Tuesday, August 9, 2011

Women's Tube Top to Toddler Tunic - Tutorial

Seven years ago, I bought a tube top from Wet Seal. I loved it and I wore it for a little while, but then it sat in my closet for years. A few weeks ago, I finally was ready to admit that I'm never going to wear it again. I decided to get more use out of it by turning it into a tunic for my daughter. Here's a tutorial so you can do it, too!


This tutorial is going to give you directions for a tube top like this (stretchy, knit fabric with no seams) along with ideas for adaptations:


You can adapt it to work for your old tube tops or your thrift store finds. Just make sure if you're sewing a knit fabric that you use a ballpoint needle in your sewing machine.

Here's a "before" shot of me wearing it 7 years ago:


First, put it on your little model and using clothespins, clip it to the right size. Don't worry about whether it's done neatly, you're just trying to figure out what the finished length and width should be.

You can also use a store-bought tunic in the correct size to see what the finished measurements should be.

Now lay it out flat to measure the length and width. Right down the numbers somewhere so you don't forget later, then unclip it. We're going to work on getting the width right first, then the length.

(Little Sweets wears 2T or 3T and the finished measurements for her were 16" long and 9" wide.)


Now calculate how many inches you need to cut out of it to get it to the right finished width. Since I wanted to it to measure 9" across when finished and it started out at 17", I cut out 7". I included a generous 1" buffer, just in case my measurements were off (better to cut out too little than too much!).

Like I said, my tube top was seamless, so I got to pick where I wanted the seam to be. I decided it would be in the middle of the back since that would be easier than doing two down the sides. So I cut out the extra 7" from the middle. I used pins to mark where I was going to cut (my tailor's chalk wouldn't write on this fabric or I would've just marked it that way). I hope the picture explains this better:


(If you already have two seams down the sides, you can cut those and the extra material out from the sides to get the right width--in this case it would've been 3.5" from each side.)

Here's another picture to explain this part. On the left you can see where I pinned to get rid of those extra 7". I decided to sew down those lines before cutting because I didn't want the ruching to unravel. On the right, you can see what it looked like after it was sewn:


Then cut out the extra fabric and save it so you can make straps later.


Now, fold it in half lengthwise with right sides together and raw edges aligned. Pin in place and sew to create the seam in the back.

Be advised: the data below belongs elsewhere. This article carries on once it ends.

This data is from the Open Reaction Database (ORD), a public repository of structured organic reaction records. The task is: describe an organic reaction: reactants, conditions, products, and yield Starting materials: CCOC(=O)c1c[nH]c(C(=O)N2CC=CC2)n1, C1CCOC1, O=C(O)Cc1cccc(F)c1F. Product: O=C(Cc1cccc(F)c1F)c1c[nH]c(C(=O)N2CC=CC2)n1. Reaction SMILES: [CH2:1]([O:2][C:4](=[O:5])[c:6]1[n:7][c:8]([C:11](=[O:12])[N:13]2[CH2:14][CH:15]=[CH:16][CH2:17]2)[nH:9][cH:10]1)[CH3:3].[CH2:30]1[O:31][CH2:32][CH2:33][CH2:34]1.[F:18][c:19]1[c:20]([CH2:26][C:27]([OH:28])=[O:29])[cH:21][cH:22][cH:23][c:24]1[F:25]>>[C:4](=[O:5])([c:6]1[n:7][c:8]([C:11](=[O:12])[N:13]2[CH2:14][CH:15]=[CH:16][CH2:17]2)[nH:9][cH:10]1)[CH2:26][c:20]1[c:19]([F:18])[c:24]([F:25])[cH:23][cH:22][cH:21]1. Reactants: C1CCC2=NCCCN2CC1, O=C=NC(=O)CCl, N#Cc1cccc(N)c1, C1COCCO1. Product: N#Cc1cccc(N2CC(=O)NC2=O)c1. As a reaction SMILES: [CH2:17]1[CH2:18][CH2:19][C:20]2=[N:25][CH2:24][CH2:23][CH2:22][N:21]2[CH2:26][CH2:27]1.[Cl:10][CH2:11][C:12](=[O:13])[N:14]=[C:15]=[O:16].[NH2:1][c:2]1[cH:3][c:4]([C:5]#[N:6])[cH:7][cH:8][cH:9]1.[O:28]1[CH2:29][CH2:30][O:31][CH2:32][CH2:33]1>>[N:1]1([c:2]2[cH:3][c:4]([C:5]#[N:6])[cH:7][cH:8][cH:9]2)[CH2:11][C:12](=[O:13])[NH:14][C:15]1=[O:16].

Now it's the right width and we need to work on the length. My tube top had an empire waist so I cut it into two pieces right at the bottom of the ruching. (If your tube top doesn't have details like this empire waist and ruching, the easiest way to do this part would be to cut off some fabric from the bottom and do a simple hem--and you'd be done!)


I wanted the ruched part to be 5" long to get the correct finished length of 16", so I measured and marked with a pin where to cut and sew (remember your seam allowance.)


Now you can sew along the marked line.

Oops! I realized after I sewed it that I did it wrong. Time for the seam ripper (it gets a lot of use in my house).


What did I do wrong? I sewed it like I usually sew quilting fabric, making sure not to pull on it. But this fabric is stretchy and I needed to pull it while sewing to make sure that it would stay stretchy. Here's the right way... see how it's pulled taut? That will allow it to stretch after it's sewn.


(I added this extra step of sewing along the cut edge before I sewed the two parts together to make sure that the ruching didn't unravel. If you know how to sew and your fabric is just a regular cotton/knit, you can skip this extra step.)

Okay now it's time to put the top and bottom together. This next photo shows how to start putting it together, with ride sides facing and the seams aligned:


Tuck the top part all the way into the bottom part and align the cut edges. Since the top is clearly narrower than the bottom, you'll need to do some more stretching as you sew. To do that, first pin where the seams are aligned (in the back) like you see in the next photo. Then pin on the other side (the front). Then stretch it evenly and add a pin on each side. This will show you how much you need to stretch as you sew.


Hope that makes sense. If not, keep your seam ripper handy! Nothing wrong with trial and error when you're sewing. =) When the two parts are sewn together it should look like this and it should be the right length and width: